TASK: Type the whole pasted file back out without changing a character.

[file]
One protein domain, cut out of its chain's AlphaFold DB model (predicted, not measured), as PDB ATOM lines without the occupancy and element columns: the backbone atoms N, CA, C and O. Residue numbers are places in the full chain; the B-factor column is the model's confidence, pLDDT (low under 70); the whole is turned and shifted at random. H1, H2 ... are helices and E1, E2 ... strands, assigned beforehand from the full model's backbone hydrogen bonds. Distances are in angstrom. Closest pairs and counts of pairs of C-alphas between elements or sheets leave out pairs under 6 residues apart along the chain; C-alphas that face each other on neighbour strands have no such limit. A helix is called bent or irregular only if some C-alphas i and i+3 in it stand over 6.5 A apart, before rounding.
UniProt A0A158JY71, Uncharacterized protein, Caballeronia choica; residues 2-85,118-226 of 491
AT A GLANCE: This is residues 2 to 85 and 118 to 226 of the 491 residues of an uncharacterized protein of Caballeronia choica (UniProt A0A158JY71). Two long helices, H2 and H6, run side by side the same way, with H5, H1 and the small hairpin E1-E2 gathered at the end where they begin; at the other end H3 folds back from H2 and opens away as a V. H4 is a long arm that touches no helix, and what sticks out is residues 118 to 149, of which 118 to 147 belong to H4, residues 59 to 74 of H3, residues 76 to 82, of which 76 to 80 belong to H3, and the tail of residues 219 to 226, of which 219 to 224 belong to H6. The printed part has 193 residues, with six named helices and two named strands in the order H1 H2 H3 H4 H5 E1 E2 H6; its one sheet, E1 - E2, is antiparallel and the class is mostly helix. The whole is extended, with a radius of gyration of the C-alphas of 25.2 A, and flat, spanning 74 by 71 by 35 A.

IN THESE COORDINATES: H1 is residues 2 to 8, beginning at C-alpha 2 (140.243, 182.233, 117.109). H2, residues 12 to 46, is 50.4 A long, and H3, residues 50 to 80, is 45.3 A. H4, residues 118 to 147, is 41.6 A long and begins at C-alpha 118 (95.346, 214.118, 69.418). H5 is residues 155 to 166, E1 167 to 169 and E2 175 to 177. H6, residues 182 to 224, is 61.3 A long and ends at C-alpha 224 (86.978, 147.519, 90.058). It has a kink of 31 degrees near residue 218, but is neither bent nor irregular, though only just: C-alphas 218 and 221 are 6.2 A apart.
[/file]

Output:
One protein domain, cut out of its chain's AlphaFold DB model (predicted, not measured), as PDB ATOM lines without the occupancy and element columns: the backbone atoms N, CA, C and O. Residue numbers are places in the full chain; the B-factor column is the model's confidence, pLDDT (low under 70); the whole is turned and shifted at random. H1, H2 ... are helices and E1, E2 ... strands, assigned beforehand from the full model's backbone hydrogen bonds. Distances are in angstrom. Closest pairs and counts of pairs of C-alphas between elements or sheets leave out pairs under 6 residues apart along the chain; C-alphas that face each other on neighbour strands have no such limit. A helix is called bent or irregular only if some C-alphas i and i+3 in it stand over 6.5 A apart, before rounding.
UniProt A0A158JY71, Uncharacterized protein, Caballeronia choica; residues 2-85,118-226 of 491
AT A GLANCE: This is residues 2 to 85 and 118 to 226 of the 491 residues of an uncharacterized protein of Caballeronia choica (UniProt A0A158JY71). Two long helices, H2 and H6, run side by side the same way, with H5, H1 and the small hairpin E1-E2 gathered at the end where they begin; at the other end H3 folds back from H2 and opens away as a V. H4 is a long arm that touches no helix, and what sticks out is residues 118 to 149, of which 118 to 147 belong to H4, residues 59 to 74 of H3, residues 76 to 82, of which 76 to 80 belong to H3, and the tail of residues 219 to 226, of which 219 to 224 belong to H6. The printed part has 193 residues, with six named helices and two named strands in the order H1 H2 H3 H4 H5 E1 E2 H6; its one sheet, E1 - E2, is antiparallel and the class is mostly helix. The whole is extended, with a radius of gyration of the C-alphas of 25.2 A, and flat, spanning 74 by 71 by 35 A.

IN THESE COORDINATES: H1 is residues 2 to 8, beginning at C-alpha 2 (140.243, 182.233, 117.109). H2, residues 12 to 46, is 50.4 A long, and H3, residues 50 to 80, is 45.3 A. H4, residues 118 to 147, is 41.6 A long and begins at C-alpha 118 (95.346, 214.118, 69.418). H5 is residues 155 to 166, E1 167 to 169 and E2 175 to 177. H6, residues 182 to 224, is 61.3 A long and ends at C-alpha 224 (86.978, 147.519, 90.058). It has a kink of 31 degrees near residue 218, but is neither bent nor irregular, though only just: C-alphas 218 and 221 are 6.2 A apart.